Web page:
1.  When someone makes a choice you can’t control but that affects you in a very large and life-altering way, hindsight will probably show you that this isn’t the first time.  Possibly (probably), many of that someone’s choices altered the way you might have done things, especially if you were trying to keep the peace, or if you saw glimpses of greatness that gave you hope until the next letdown.

2.  And maybe going around that mountain so many times began to have an effect on your outlook, your personality, your ability to express yourself.  Probably, you didn’t even realize it, except for that nagging feeling in the back of your mind that told you something just wasn’t right.  Perhaps your creativity dried up.  Maybe you couldn’t sleep or had constant stomach issues or felt stressed out all the time.

3.  But you kept going, kept believing, because God is good and merciful.  Until one day, God said to you, “Drop your sword and shield, take off your armor, and leave the battlefield.  This is no longer your fight,” and you knew that free will had won out over God’s will.  Because he is good and merciful, there were many, many chances to come into alignment, but also because he is good and merciful, he said, “Enough is enough.  My daughter isn’t going to be subjected to this anymore.”  And the next day, you heard about the very large and life-altering choice that someone made.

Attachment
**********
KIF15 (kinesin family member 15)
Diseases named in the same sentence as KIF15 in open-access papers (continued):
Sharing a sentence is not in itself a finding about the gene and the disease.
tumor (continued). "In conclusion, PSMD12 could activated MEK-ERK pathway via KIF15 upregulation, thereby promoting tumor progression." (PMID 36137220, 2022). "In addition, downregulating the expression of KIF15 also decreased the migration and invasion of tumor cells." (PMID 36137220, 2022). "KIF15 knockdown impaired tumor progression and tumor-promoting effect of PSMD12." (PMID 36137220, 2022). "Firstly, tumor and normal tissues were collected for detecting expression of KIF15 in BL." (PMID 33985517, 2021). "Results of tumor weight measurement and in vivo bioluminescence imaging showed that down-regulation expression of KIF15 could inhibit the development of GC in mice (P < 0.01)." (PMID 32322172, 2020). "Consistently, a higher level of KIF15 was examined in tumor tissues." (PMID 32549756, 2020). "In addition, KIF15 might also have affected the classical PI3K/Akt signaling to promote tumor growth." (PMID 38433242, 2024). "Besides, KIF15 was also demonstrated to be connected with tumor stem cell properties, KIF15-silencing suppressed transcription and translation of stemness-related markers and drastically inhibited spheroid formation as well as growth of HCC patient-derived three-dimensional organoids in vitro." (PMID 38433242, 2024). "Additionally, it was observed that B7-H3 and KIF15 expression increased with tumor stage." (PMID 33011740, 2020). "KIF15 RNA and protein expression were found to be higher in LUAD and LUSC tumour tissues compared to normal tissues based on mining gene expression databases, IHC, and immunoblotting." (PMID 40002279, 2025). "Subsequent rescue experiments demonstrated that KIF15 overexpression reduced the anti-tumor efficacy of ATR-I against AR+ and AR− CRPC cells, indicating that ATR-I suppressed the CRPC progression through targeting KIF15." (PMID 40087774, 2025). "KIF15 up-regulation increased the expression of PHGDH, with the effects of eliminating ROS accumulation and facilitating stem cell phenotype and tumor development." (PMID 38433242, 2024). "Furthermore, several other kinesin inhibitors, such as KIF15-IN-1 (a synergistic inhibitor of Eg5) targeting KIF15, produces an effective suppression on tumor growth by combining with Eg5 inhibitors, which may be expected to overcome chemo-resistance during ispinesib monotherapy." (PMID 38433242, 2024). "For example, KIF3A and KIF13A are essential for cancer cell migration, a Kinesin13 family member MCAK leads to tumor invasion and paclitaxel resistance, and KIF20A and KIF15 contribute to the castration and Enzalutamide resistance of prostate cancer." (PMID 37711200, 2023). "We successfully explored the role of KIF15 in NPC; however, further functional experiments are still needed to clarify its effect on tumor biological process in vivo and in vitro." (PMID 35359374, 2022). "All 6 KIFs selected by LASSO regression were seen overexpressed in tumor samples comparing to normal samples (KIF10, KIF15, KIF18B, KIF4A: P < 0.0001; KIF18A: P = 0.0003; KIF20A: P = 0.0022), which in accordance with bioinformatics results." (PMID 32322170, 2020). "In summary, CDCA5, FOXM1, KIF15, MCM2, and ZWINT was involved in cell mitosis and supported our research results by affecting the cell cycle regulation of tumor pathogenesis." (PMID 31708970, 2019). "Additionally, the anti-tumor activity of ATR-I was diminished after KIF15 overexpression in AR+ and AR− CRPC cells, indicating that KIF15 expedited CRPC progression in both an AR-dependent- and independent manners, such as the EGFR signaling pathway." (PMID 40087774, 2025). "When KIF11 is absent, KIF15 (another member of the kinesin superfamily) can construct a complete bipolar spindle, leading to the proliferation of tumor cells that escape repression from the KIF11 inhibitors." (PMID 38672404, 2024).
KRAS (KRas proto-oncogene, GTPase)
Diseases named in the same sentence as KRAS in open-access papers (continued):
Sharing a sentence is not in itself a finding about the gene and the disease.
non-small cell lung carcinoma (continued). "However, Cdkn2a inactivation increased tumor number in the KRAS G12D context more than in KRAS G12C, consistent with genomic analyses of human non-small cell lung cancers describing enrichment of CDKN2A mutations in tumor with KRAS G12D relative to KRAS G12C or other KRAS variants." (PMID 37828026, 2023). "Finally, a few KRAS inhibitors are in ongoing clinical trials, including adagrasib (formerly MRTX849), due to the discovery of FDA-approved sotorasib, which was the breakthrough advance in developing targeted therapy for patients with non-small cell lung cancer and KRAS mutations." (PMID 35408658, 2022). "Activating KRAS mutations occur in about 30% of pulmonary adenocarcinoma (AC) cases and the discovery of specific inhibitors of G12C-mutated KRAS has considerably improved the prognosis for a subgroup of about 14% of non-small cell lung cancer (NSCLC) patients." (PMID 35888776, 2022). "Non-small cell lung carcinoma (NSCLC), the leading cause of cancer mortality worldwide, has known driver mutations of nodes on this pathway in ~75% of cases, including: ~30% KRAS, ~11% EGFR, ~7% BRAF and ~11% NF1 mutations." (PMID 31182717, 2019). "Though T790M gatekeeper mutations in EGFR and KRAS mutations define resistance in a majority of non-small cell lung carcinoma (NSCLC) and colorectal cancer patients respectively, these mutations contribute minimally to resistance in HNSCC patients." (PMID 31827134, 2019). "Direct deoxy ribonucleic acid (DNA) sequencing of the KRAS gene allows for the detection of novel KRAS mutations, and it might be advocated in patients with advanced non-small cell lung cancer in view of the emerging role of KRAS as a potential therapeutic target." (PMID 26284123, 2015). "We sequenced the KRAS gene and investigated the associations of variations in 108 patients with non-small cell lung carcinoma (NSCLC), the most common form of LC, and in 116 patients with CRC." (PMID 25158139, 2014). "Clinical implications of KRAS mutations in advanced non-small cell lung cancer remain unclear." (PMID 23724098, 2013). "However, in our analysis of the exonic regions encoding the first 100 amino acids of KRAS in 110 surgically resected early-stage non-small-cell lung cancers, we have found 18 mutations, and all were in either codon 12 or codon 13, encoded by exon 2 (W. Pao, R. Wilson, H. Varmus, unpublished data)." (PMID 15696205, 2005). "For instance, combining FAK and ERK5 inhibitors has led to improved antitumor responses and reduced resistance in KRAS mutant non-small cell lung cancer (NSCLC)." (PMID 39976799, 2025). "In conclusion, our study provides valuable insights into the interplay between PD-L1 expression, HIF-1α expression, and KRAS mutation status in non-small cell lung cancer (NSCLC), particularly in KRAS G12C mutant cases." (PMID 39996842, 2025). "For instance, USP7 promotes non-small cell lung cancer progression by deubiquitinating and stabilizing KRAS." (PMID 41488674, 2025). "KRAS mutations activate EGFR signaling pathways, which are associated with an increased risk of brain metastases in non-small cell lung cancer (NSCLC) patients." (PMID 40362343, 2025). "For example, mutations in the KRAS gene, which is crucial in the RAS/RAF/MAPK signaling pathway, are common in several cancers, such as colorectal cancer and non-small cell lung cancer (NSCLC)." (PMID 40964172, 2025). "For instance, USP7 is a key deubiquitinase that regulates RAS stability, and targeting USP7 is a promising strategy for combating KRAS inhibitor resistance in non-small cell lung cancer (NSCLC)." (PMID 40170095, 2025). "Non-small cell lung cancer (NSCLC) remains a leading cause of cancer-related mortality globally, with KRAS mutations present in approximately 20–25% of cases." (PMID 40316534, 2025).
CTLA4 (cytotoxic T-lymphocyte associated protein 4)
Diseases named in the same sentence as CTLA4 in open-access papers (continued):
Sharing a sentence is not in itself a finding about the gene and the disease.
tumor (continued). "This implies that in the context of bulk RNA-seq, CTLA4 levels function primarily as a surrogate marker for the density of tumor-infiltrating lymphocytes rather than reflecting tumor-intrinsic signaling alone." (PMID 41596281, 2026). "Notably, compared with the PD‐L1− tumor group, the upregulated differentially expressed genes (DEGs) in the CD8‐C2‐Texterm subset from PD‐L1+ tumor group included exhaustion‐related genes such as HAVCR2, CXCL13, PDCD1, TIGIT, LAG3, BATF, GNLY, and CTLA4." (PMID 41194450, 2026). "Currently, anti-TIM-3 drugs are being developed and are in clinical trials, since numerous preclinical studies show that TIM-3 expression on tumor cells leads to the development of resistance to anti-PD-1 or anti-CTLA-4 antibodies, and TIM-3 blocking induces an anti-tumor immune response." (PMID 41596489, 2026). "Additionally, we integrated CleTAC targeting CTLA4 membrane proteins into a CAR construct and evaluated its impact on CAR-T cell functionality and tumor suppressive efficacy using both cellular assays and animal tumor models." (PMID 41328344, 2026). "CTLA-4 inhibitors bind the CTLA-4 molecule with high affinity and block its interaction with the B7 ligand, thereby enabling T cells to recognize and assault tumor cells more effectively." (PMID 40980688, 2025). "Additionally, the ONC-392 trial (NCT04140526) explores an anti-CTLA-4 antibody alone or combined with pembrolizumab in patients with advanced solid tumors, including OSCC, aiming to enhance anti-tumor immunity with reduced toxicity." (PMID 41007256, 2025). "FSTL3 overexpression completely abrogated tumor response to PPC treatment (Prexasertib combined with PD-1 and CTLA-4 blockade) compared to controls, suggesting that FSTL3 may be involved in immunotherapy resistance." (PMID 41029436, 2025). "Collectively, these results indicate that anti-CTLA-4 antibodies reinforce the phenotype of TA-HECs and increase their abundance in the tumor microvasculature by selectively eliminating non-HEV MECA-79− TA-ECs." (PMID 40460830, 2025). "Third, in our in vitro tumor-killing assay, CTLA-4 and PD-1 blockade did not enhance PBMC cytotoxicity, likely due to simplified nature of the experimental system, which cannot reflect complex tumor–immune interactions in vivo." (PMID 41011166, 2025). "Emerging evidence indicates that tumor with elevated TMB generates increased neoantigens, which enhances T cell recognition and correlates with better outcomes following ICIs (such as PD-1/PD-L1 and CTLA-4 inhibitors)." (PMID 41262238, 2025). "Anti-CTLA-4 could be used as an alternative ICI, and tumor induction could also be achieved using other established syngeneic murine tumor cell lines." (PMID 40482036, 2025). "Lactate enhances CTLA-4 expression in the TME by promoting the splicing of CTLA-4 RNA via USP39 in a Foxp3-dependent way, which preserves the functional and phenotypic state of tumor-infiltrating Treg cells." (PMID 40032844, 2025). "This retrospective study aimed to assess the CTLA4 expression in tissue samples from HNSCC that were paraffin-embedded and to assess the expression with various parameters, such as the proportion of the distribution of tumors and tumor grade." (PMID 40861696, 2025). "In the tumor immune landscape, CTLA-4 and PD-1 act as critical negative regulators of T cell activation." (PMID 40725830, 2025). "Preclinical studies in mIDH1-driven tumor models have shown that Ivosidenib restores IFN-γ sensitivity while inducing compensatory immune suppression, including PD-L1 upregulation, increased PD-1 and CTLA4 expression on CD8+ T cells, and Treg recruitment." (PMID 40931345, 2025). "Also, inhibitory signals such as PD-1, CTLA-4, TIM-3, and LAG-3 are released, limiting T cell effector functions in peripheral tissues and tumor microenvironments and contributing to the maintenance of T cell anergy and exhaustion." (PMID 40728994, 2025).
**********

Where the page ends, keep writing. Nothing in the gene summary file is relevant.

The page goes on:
4.  And you were exhausted and in pain and sad and angry and sad again.  And you didn’t eat, and you didn’t sleep for too many days in a row.  And then God whispered, “You’re gonna find yourself again.  It’s gonna be good.”

5.  And then you remembered that you’re a thinker, not a feeler…which means that once you felt all the feels, your default was to process them through the question, “Okay, WHY am I feeling like this?”  And you were so grateful for the question because it made you take an honest look at every single thing, and it helped you to let go of a whole lot.  And you started to feel lighter, and dare you admit, free.  And you remembered how sensitive you are to what people carry around with them spiritually, so you drew up some very healthy boundaries.  And you taught your teenage son to forgive and then do the same.